How to make a Coffin Mash Tun

A local homebrewer has long had a large cooler he mashes in that has been dubbed the coffin. For NHD 2006 we decided to make a coffin for club use (CARBOY) and to do a 20+ gallon batch of 1.090 beer. The large cooler was a donation to the club by a member so all that was needed was the parts to assemble the system and the time to drill the tubing. The cooler that was donated was about 140 qt.

Having made a 100qt cooler conversion for another brewer out of CPVC, I knew that it could easily be accomplished out of a few parts from the local home improvement store and local homebrewing shop. It uses a bottling spigot much like my other two rectangular mash tuns but then instead of a coil and copper, it is laterals of CPVC. If we were batch sparging we could have used a single outlet point and a braid or a SS scrubbie on the back of the bottling spigot, but due to the need to maximize grain in the batch, not enough room remained for the sparge water additions, so we elected to make a fly sparge system. The key is to keep the laterals off the walls to avoid channeling through the grain.

Here is the parts list and the prices paid (including tax):

Price each
Bottling Spigot
Extra Gaskets for Spigot
90º Elbows - 1/2" CPVC
45º Elbows - 1/2" CPVC
Tees - 1/2" CPVC
3/4" x 1/2" Reducer Busing CPVC
3/4" Threaded Female to Glue Female CPVC
    Grand Total

Parts for the manifold (note that three Tees are not pictured)

The layout is pretty simple. The bottling spigot will be put into the cooler through an enlarged drain hole after the old drain is removed. The 3/4" Threaded Female connector will then be used on the backside of the bottling spigot and additional gaskets as needed. The bushing will reduce the size from 3/4" to the 1/2" CPVC.

From there the 45º Elbows can be used to get the pipe system to lay flat on the bottom of the cooler. The 90º Elbows are for the corners and the Tees are for the middle laterals and connecting to the 45º Elbow section. Of course your cooler configuration may differ, some coolers have the drain lower and some higher, your parts list would need to be adjusted for your configuration and cooler.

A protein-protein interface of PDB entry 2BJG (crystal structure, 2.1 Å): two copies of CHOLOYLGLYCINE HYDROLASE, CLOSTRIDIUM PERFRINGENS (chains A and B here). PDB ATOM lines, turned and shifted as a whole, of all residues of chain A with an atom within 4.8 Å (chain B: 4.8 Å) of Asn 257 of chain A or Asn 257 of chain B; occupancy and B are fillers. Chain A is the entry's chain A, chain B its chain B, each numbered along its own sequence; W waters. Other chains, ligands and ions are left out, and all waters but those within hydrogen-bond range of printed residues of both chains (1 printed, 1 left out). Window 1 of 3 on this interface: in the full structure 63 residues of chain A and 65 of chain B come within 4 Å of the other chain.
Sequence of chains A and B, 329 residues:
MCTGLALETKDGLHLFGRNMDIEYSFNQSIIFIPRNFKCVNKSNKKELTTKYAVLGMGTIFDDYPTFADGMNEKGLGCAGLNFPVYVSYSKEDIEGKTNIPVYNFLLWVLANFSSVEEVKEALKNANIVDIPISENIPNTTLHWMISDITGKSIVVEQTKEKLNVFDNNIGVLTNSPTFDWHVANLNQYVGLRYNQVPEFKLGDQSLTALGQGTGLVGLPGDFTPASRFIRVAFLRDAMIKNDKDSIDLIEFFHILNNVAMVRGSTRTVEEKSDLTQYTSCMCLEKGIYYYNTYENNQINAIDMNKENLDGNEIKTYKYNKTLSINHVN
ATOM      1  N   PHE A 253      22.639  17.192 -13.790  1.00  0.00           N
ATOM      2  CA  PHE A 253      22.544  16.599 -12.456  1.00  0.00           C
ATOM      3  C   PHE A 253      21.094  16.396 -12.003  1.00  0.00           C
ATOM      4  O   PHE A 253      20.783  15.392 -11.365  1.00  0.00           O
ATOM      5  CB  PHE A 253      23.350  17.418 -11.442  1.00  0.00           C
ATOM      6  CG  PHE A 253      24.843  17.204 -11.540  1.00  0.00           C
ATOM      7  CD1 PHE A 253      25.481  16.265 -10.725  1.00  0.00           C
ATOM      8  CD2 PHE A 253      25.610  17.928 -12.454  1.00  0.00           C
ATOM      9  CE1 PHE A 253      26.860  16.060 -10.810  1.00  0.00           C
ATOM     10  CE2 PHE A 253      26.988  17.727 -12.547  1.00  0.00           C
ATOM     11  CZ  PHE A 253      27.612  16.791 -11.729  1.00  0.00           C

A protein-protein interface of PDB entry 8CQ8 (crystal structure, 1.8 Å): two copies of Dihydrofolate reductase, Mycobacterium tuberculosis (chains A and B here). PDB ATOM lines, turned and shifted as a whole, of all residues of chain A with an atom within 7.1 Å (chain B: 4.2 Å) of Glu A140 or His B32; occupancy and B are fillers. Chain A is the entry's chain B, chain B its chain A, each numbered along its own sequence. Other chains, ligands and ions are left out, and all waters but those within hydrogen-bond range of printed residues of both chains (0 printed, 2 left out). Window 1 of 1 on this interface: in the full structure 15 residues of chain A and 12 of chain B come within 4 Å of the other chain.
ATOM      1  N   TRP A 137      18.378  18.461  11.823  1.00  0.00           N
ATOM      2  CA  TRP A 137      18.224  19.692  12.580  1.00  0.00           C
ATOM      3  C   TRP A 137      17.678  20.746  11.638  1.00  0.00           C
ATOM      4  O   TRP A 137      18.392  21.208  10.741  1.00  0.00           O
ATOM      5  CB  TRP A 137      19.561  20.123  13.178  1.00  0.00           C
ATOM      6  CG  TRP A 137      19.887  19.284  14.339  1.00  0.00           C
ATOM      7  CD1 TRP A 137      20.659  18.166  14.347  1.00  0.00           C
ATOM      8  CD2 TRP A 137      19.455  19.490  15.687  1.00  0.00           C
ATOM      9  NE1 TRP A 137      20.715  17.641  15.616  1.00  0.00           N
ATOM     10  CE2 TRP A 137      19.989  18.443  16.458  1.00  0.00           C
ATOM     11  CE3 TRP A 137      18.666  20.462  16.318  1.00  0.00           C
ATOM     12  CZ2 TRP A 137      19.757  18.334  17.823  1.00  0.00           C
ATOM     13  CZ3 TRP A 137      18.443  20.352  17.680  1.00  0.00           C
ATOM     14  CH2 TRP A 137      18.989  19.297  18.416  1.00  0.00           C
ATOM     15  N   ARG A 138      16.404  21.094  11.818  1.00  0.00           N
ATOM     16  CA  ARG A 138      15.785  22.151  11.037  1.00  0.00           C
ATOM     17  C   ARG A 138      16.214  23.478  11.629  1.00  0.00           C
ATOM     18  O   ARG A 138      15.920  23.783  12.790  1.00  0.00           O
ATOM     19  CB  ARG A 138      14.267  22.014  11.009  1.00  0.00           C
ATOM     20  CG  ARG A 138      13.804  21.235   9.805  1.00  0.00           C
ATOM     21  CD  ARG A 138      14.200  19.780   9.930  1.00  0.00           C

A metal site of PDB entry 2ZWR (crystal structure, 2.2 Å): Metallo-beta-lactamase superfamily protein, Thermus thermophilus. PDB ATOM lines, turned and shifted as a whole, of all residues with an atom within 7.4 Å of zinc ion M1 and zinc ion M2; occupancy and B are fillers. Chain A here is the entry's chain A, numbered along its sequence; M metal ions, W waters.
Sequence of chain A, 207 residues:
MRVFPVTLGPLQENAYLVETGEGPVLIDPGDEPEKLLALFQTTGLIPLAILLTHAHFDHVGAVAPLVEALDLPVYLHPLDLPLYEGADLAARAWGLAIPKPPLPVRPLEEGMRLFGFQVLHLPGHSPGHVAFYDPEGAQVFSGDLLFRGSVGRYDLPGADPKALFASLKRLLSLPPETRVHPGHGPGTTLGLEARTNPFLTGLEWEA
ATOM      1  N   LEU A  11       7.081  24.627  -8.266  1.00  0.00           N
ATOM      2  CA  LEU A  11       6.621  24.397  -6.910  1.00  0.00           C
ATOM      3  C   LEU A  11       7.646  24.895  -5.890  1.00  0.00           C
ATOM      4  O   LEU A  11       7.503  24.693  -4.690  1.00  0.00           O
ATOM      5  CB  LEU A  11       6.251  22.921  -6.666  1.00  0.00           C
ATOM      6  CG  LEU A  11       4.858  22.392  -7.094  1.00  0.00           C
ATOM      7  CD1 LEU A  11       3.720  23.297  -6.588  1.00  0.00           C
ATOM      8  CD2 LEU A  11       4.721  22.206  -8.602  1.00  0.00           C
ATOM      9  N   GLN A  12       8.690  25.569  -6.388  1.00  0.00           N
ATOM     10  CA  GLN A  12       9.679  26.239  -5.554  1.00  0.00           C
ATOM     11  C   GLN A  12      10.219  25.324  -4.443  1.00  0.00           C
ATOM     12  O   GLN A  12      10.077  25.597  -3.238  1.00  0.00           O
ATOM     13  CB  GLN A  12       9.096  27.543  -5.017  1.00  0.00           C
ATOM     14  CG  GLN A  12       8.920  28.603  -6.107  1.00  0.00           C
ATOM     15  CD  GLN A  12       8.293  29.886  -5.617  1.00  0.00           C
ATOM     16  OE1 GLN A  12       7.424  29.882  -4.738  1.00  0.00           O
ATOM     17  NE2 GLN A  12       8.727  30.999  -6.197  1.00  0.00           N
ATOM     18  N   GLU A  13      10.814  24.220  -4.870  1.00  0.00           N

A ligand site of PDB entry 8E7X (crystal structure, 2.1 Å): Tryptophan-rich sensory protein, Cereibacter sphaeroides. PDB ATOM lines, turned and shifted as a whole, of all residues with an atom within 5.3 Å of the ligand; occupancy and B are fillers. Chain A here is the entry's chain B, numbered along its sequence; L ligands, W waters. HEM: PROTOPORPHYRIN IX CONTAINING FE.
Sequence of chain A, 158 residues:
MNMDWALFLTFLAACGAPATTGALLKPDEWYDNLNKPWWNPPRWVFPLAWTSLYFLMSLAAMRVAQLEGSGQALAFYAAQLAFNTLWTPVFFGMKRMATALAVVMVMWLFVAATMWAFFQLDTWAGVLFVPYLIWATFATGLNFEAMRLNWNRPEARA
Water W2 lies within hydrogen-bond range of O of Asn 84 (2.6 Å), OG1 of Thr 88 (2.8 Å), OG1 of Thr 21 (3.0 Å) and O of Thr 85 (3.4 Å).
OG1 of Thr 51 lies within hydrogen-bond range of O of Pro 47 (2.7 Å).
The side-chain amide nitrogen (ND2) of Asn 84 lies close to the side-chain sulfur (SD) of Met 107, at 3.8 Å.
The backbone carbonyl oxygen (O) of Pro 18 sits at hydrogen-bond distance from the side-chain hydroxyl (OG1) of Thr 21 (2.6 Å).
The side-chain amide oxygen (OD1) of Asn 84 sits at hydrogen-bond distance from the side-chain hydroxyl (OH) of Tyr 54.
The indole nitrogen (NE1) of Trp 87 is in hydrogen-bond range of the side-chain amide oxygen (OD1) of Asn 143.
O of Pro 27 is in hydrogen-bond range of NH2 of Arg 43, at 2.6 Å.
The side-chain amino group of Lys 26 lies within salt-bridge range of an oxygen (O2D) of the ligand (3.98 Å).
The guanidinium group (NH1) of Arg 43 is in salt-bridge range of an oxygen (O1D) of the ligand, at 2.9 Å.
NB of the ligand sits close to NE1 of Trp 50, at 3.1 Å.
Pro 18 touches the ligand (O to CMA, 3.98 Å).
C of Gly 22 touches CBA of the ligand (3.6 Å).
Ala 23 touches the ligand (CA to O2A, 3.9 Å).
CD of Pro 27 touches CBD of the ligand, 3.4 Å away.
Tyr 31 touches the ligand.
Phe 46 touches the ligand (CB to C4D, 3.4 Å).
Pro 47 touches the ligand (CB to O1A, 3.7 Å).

In looking at the bottom inside of the tun (be sure to measure the bottom, not the top, most coolers taper), it became apparent that there was only enough room for 3 laterals if space was to be left at the sides to avoid channeling. I like to drill everything in the field, lats and connecting pieces, but I don't drill any fittings.

Let's run through the tun fabrication from start to finish.

First up, remove the existing cooler drain.

The cooler drain is generally threaded with a coupler tightened on the inside and a few gaskets. Once this is removed the hole may need to be enlarged. If so mark the cooler using a gasket from the bottling spigot as the guide and then remove the marked area.

For enlarging the drain hole I use a spiral saw, and mine just happens to be coordless. I have used other methods in the past from utility knives to saws and most are too violent for the operation and can end up damaging the cooler.

Once the hole is enlarged, insert the Bottling spigot with a gasket on the outside and at least one on the inside. Then tighten down the 3/4" Threaded female. On this cooler it took two inside gaskets to make that connection.

After the spigot is installed the next piece is the bushing and then later you must figure a method to either move upward to the manifold or downward. If upward you may be able to use a single 45º Elbow, on ours to move downward it took two 45º Elbows and some transition pipe. This is probably the most difficult part to create so save it for last. Move on to the manifold. Try to stay 2" off the walls at all times. That should allow you to cut the laterals, three in this cooler. Measure the inside length and cut the lats 5-6" shorter. 2" for each end and ~1" for the elbow. You can always recut them even shorter, but to add back will take a coupler. The nice thing is that the pipe is extremely inexpensive if more is required.

Once those are cut, trial fit them with the elbows in the bottom to see how you did. In my case the middle lateral had to be moved down in order to accomodate the transition piece for the manifold to lay flat. If this is the same in your case, just cut a short 1-2" piece of pipe for the bushing, put on the 45º Elbow and then take the other elbow and a short straight edge and find the point where you can get them lined up and one is on the bottom of the cooler at a 90º angle to any lateral. In this cooler it took a cross piece and a few extra Tees to make the connection work out.

Once the lats and the connection to the back of the valve is decided, drill the bottom side of every pipe piece that lays flat to the bottom and that is 2" away from the walls with a 5/64" bit. I used a two speed cordless drill and found that the low speed setting was best. Put the holes fairly close together, no more than 1/2" apart.

After drilling, reinstall the mainfold and see if any joints need gluing. Most of the time, none will. In this cooler only one required glue. Use cleaner and glue designed for CPVC.

Now you'll have a coffin mash tun all ready for those team brews!


This tun was used for our2006 NHD brew and achieved 78% efficiency on a 70 lb grist and a 23 gallon finished batch size.


NOTE: Use CPVC for the mash tun manifold, not PVC. CPVC is made for the temperature ranges of mashing, PVC is not.